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We’re ‘thrilled’ Medicaid will provide more help to new moms. But more is needed. | Opinion

By Thomas Westover, Julie Blumenfeld and Patricia Suplee

Originally published to on November 11, 2021

New Jersey became the first state in the region, and only the second in the country, last month to ensure that residents who give birth have access to health care for a full year following their babies’ delivery.

As obstetricians, midwives and nurses who live in New Jersey, we care for pregnant and postpartum patients every day. That’s why we are thrilled that the federal government recently approved Gov. Phil Murphy’s timely request to extend the time frame that Medicaid covers postpartum care for recently delivered patients from approximately 60 days after birth to one full year after birth.

Currently, approximately 30,000 pregnant patients receive Medicaid coverage during pregnancy in New Jersey each year. In the past, nearly a third of this population would have lost coverage two months after delivery because they would no longer meet the income requirements for standard Medicaid eligibility. This federal waiver now allows the state to extend potentially lifesaving coverage for almost 9,000 patients.

Many more new parents will now have access to treatment and support through one of the most challenging transitions of their lives — a period in which hundreds of mothers nationally are lost to preventable deaths.

As our First Lady Tammy Murphy said recently, this is “a commonsense, necessary, and moral imperative for any state that values healthy families.” Extending pregnancy-based Medicaid coverage will improve maternal and infant health and reduce preventable deaths. It should, in addition, help narrow the racial disparities that make having a baby more dangerous for people of color than for white people.

Nationally, Medicaid covers pregnancy-related care and childbirth for approximately 40% of patients giving birth; the rate is similar in New Jersey. After delivery, parents are vulnerable to physical and mental health challenges that can threaten their lives — chronic illnesses, such as hypertension, asthma, or diabetes, as well as behavioral health conditions, like postpartum depression and substance use disorder.

The Centers for Disease Control and Prevention (CDC) found that one in three pregnancy-related maternal deaths occur between a week and a year after delivery (and this statistic excludes suicide and overdose deaths, which are leading causes of postpartum mortality).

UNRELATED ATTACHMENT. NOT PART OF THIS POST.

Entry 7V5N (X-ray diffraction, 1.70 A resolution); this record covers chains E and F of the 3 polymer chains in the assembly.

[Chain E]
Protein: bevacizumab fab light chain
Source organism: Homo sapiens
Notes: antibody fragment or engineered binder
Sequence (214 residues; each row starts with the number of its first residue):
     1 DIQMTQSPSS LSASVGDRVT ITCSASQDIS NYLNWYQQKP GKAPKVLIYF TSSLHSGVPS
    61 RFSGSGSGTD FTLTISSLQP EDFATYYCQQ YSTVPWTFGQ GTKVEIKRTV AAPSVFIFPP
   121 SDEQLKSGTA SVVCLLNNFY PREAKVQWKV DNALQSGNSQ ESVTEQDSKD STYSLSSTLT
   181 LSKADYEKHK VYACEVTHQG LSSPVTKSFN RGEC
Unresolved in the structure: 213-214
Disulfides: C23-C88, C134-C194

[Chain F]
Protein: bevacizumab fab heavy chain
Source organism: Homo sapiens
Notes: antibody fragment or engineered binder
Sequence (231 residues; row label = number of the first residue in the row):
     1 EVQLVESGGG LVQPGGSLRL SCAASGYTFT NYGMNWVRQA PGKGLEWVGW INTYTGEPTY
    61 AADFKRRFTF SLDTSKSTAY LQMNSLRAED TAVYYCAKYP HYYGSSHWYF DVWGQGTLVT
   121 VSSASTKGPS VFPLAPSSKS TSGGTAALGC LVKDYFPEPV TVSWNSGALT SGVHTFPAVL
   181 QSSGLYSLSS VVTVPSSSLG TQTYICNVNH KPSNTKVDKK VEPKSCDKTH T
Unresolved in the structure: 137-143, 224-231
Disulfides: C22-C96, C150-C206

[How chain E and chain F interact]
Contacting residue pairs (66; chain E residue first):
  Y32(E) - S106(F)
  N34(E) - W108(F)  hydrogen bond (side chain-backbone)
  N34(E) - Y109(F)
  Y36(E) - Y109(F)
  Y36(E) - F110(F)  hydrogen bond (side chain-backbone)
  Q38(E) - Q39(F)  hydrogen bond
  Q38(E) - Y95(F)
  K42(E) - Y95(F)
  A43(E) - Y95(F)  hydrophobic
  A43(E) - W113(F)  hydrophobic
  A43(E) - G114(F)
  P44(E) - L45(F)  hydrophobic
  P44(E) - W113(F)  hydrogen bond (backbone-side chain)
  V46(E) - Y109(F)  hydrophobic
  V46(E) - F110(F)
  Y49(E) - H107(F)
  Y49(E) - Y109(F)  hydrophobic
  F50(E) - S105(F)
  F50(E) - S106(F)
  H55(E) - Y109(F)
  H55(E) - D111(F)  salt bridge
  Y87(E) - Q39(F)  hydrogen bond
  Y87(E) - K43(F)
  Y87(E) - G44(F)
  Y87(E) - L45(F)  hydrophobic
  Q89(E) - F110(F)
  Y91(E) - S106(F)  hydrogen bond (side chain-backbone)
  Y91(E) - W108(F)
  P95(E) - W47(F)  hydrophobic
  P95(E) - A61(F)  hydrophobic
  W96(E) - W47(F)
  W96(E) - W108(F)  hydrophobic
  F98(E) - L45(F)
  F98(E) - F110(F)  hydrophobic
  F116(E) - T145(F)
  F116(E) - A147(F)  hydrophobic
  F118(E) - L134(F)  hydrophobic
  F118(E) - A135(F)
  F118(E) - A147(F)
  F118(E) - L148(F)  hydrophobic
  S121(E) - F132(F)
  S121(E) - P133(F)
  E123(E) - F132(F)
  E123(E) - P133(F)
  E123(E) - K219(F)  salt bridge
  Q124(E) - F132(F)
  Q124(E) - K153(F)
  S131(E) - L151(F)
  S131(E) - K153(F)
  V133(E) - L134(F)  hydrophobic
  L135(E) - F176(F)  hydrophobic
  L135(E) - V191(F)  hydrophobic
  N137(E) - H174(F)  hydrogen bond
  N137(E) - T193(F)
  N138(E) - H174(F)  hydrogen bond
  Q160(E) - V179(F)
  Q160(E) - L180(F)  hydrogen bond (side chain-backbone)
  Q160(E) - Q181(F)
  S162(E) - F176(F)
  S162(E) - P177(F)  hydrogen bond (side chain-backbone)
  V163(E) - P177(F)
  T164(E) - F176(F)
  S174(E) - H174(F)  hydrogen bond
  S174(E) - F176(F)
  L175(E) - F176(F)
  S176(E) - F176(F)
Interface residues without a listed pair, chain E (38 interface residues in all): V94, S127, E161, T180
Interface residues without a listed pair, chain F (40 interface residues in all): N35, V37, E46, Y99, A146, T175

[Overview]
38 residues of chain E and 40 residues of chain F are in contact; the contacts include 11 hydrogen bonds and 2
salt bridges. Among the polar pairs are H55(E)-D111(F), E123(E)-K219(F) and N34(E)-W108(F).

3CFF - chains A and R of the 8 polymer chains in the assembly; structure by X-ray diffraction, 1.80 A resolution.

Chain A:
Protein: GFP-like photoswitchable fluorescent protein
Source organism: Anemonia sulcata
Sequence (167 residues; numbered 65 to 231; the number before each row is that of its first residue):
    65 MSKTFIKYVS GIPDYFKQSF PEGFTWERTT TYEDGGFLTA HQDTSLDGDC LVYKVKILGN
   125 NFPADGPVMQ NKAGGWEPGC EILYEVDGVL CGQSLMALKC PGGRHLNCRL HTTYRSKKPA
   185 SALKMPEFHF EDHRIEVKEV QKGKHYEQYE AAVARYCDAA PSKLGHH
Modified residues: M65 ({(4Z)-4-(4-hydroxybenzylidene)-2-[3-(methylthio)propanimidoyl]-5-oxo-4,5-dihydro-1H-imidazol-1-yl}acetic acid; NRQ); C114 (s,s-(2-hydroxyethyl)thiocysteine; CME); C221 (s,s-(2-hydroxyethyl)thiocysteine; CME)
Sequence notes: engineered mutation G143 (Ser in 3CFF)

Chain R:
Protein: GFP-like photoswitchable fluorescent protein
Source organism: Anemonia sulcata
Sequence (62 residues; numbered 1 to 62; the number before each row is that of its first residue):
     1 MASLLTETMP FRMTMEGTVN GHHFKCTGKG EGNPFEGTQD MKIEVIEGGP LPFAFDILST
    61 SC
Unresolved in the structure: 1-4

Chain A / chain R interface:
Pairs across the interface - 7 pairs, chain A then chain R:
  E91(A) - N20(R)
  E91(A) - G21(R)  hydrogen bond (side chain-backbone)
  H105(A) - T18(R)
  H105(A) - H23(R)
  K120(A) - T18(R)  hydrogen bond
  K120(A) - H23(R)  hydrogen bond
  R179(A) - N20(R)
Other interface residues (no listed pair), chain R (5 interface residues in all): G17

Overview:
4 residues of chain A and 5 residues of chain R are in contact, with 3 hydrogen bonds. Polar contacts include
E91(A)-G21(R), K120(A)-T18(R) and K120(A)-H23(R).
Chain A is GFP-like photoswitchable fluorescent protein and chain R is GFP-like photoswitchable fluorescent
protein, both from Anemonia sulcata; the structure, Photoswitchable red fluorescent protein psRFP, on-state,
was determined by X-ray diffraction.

Many of these fatalities are preventable. Gaps in health insurance are part of the reason why the United States is the only industrialized nation experiencing a rising rate of maternal mortality. This lack of coverage and care also contributes to persistent racial inequities in health outcomes. In New Jersey, Black women suffer seven times more pregnancy-related deaths than white women. The COVID-19 pandemic has exacerbated these crises; people of color and pregnant people are at significantly higher risk of severe outcomes, including death, from COVID-19.

The death of a parent, harrowing in itself, is a traumatic loss for a child, as well as for partners, wider families, and friends. The emotional, social, and economic repercussions are immeasurable. That’s why health care advocates in New Jersey were determined to change this brutal narrative.

Extending postpartum Medicaid coverage is a principal recommendation of maternal mortality review committees in multiple states and has been endorsed by more than 275 organizations, including the American College of Obstetricians and Gynecologists (ACOG).

It was a key recommendation in the Nurture NJ Maternal and Infant Health Strategic Plan unveiled in 2021 by Tammy Murphy in concert with Gov. Phil Murphy, whose Fiscal Year 2022 budget allocated the required funding.

The federal government’s approval for extending postpartum Medicaid ensures that New Jersey can receive enhanced funding for costs related to certain eligible people. Medicaid extension, although critical, is not a cure-all; preventing the deaths of new parents requires additional solutions. So, the work must continue for additional legislation that will keep our families healthy and eliminate inequities in outcomes.

Thomas Westover, MD, is an obstetrician and maternal & fetal medicine specialist at Capital Health in Trenton and chair of the New Jersey section of the American College of Obstetricians and Gynecologists;

Patricia Suplee Ph.D, RNC, is an advanced practice nurse specializing in the care of pregnant and postpartum women and chair of the New Jersey section of the Association of Women’s Health, Obstetric and Neonatal Nurses.

Julie Blumenfeld DNP, CNM is a certified nurse-midwife in Trenton and president of the New Jersey Affiliate of the American College of Nurse Midwives.

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